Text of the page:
More opponents than supporters speaking out on SB1062

PHOENIX - As the nation waits to see how Arizona’s governor will respond to the “Religious Freedom Bill,” those opposed seem to be reacting louder than the bill’s supporters.

Gov. Jan Brewer is expected to get SB1062 on her desk Monday. She’ll then have five days to decide whether to sign it or veto it.

ABC15 visited Grace Lutheran Church in downtown Phoenix to see how church members were responding to the bill.

“I think it's just devastating,” said church volunteer Thomas Welch. “To say something is in the name of religion, and the basic motive seems to be gay, lesbian, bisexual, transgender people and discrimination. And that seems to be pretty far from religion.”

Everyone we asked at Grace Lutheran was against the bill, calling it a step in the wrong direction for Arizona.

“One of the things that really disturbs me is that it has dredged up all the kind of bad press that Arizona went through back in the days of the Martin Luther King Jr. holiday,” said Reverand Roger A. Thompson.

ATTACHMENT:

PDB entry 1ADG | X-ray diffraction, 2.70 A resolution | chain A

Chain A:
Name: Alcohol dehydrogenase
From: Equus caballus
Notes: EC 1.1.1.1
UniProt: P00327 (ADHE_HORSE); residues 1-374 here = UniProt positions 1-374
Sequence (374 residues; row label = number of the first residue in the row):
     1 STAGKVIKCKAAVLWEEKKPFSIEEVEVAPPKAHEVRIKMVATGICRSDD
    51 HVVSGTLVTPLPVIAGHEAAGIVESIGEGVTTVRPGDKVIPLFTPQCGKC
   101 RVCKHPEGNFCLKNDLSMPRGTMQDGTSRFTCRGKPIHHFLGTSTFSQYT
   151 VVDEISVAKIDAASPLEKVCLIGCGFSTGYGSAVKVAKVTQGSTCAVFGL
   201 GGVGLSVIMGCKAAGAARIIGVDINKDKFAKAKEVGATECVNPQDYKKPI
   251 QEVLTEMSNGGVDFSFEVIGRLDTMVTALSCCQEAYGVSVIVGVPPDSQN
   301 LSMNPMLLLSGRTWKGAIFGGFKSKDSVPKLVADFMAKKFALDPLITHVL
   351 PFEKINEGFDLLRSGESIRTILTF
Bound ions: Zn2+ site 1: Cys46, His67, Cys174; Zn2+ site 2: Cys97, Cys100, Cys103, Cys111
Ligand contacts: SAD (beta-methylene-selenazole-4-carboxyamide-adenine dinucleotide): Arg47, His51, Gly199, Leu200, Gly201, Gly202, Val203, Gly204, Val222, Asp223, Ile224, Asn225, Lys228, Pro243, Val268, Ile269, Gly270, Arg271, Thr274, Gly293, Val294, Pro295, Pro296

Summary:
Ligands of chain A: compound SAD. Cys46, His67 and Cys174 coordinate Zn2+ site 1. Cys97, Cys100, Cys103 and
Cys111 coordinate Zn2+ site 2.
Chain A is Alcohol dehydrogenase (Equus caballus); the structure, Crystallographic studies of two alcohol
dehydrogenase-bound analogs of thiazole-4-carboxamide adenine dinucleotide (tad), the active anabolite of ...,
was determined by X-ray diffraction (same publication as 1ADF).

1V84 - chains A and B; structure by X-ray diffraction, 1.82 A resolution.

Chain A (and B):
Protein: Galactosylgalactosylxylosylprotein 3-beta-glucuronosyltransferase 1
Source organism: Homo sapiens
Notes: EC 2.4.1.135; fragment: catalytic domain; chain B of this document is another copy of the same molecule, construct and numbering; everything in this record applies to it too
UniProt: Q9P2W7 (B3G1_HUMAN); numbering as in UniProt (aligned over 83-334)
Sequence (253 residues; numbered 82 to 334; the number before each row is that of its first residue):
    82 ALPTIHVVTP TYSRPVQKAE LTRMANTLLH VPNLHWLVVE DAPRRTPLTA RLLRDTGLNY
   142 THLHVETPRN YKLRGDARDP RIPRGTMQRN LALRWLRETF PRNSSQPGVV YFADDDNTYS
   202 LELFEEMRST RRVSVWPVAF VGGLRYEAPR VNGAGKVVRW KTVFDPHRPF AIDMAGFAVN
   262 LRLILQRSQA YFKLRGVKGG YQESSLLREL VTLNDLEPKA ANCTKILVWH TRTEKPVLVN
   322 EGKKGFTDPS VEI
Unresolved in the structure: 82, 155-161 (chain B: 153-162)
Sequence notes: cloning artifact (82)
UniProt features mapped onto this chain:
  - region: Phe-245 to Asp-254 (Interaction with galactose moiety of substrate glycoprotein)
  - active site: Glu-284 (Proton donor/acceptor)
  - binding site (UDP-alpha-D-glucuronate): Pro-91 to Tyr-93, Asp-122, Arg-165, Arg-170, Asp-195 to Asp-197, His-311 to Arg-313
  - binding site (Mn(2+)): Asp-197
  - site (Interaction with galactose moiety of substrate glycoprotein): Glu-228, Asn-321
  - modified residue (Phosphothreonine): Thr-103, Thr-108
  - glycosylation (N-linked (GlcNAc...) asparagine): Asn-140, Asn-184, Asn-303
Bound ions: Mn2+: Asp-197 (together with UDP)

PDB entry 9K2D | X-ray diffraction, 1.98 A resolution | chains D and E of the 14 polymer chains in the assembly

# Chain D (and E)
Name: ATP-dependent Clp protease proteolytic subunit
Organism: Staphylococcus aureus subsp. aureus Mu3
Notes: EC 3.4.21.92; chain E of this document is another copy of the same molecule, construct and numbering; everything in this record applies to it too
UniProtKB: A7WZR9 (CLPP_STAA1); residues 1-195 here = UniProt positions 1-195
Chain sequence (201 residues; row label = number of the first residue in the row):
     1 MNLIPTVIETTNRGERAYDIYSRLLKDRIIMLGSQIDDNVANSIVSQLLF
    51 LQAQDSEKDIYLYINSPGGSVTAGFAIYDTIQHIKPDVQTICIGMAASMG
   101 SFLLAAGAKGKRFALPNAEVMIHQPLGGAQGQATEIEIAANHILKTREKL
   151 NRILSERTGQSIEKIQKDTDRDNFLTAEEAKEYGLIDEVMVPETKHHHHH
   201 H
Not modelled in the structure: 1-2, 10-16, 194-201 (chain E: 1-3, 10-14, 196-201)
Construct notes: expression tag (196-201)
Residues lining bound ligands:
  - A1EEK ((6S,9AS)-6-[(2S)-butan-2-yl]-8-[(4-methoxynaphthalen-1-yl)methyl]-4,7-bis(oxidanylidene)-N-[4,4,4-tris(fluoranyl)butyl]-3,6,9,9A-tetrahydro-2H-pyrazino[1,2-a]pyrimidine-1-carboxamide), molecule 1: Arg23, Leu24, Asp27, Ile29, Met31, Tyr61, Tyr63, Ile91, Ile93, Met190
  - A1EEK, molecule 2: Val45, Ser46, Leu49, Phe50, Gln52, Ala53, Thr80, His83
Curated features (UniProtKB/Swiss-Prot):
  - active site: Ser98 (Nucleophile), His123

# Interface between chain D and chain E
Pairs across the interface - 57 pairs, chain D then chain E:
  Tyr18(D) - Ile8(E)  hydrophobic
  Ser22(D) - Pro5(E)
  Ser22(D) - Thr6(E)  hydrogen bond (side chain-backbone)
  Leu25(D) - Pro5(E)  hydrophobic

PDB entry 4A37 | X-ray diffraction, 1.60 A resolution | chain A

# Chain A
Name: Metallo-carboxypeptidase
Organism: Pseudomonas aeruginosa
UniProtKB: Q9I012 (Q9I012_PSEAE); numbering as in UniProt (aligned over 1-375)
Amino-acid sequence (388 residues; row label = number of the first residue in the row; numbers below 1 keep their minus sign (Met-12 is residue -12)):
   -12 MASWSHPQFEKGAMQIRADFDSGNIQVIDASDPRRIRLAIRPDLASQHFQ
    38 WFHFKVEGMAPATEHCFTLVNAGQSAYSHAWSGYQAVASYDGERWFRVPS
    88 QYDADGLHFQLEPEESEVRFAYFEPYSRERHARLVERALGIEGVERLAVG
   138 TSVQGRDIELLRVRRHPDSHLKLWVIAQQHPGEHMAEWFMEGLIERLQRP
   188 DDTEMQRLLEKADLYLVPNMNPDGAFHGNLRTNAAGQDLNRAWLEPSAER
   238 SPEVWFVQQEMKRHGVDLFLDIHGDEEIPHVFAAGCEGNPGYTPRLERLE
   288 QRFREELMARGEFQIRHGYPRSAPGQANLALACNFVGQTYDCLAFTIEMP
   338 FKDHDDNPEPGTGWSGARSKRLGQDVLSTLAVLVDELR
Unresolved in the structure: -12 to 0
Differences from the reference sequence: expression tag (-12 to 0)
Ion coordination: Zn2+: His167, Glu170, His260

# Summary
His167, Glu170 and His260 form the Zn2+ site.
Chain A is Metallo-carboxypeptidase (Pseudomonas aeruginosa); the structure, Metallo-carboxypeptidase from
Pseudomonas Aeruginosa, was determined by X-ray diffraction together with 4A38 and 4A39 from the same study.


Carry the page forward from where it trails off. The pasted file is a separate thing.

At Tempe Town Lake, most people polled were also against the bill, calling it legal discrimination.

“Everybody out there are just consumers, so why not let them be consumers,” asked Jason King.

“It’s only polite and it helps their business, but I don’t think the government should have to get in there and force it,” said Dixie Geissler.

One man asked was in favor of the bill, saying he could understand how the legislation would make sense in certain scenarios. Mark Gilbert was surprised by all of the negative reaction the bill has received.

“I think that it’s an overreaction really to what the intent of the legislation is,” Gilbert said. “I think there’s more balance in what the law is trying to do than what’s being indicated.”

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